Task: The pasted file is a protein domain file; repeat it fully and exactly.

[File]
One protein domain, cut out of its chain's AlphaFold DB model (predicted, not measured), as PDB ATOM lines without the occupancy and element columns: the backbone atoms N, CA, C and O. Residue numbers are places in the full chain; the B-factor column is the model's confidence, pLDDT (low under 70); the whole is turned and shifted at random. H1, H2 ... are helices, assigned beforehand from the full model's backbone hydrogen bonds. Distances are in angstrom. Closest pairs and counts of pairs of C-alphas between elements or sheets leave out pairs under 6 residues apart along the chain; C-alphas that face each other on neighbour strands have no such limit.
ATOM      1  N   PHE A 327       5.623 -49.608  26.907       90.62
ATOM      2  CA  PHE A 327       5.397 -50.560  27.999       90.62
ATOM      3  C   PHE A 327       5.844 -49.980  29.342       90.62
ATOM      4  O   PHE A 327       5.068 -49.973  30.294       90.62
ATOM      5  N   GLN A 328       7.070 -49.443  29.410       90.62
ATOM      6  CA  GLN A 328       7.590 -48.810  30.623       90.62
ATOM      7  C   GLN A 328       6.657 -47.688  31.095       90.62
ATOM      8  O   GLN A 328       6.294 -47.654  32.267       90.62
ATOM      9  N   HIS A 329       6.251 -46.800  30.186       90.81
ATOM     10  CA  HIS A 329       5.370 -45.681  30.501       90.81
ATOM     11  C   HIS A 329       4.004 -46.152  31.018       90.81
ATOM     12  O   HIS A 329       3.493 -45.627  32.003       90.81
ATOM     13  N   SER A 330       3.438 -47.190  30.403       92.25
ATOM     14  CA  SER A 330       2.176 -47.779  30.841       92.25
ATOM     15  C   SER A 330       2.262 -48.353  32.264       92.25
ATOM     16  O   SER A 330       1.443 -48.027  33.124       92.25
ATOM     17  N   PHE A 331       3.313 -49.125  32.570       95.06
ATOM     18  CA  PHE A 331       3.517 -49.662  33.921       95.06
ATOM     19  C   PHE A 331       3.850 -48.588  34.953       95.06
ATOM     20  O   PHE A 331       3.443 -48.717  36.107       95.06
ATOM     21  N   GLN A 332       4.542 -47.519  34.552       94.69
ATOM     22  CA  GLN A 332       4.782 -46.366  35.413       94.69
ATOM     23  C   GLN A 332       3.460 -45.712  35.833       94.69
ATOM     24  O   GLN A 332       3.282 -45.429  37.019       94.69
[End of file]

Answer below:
One protein domain, cut out of its chain's AlphaFold DB model (predicted, not measured), as PDB ATOM lines without the occupancy and element columns: the backbone atoms N, CA, C and O. Residue numbers are places in the full chain; the B-factor column is the model's confidence, pLDDT (low under 70); the whole is turned and shifted at random. H1, H2 ... are helices, assigned beforehand from the full model's backbone hydrogen bonds. Distances are in angstrom. Closest pairs and counts of pairs of C-alphas between elements or sheets leave out pairs under 6 residues apart along the chain; C-alphas that face each other on neighbour strands have no such limit.
ATOM      1  N   PHE A 327       5.623 -49.608  26.907       90.62
ATOM      2  CA  PHE A 327       5.397 -50.560  27.999       90.62
ATOM      3  C   PHE A 327       5.844 -49.980  29.342       90.62
ATOM      4  O   PHE A 327       5.068 -49.973  30.294       90.62
ATOM      5  N   GLN A 328       7.070 -49.443  29.410       90.62
ATOM      6  CA  GLN A 328       7.590 -48.810  30.623       90.62
ATOM      7  C   GLN A 328       6.657 -47.688  31.095       90.62
ATOM      8  O   GLN A 328       6.294 -47.654  32.267       90.62
ATOM      9  N   HIS A 329       6.251 -46.800  30.186       90.81
ATOM     10  CA  HIS A 329       5.370 -45.681  30.501       90.81
ATOM     11  C   HIS A 329       4.004 -46.152  31.018       90.81
ATOM     12  O   HIS A 329       3.493 -45.627  32.003       90.81
ATOM     13  N   SER A 330       3.438 -47.190  30.403       92.25
ATOM     14  CA  SER A 330       2.176 -47.779  30.841       92.25
ATOM     15  C   SER A 330       2.262 -48.353  32.264       92.25
ATOM     16  O   SER A 330       1.443 -48.027  33.124       92.25
ATOM     17  N   PHE A 331       3.313 -49.125  32.570       95.06
ATOM     18  CA  PHE A 331       3.517 -49.662  33.921       95.06
ATOM     19  C   PHE A 331       3.850 -48.588  34.953       95.06
ATOM     20  O   PHE A 331       3.443 -48.717  36.107       95.06
ATOM     21  N   GLN A 332       4.542 -47.519  34.552       94.69
ATOM     22  CA  GLN A 332       4.782 -46.366  35.413       94.69
ATOM     23  C   GLN A 332       3.460 -45.712  35.833       94.69
ATOM     24  O   GLN A 332       3.282 -45.429  37.019       94.69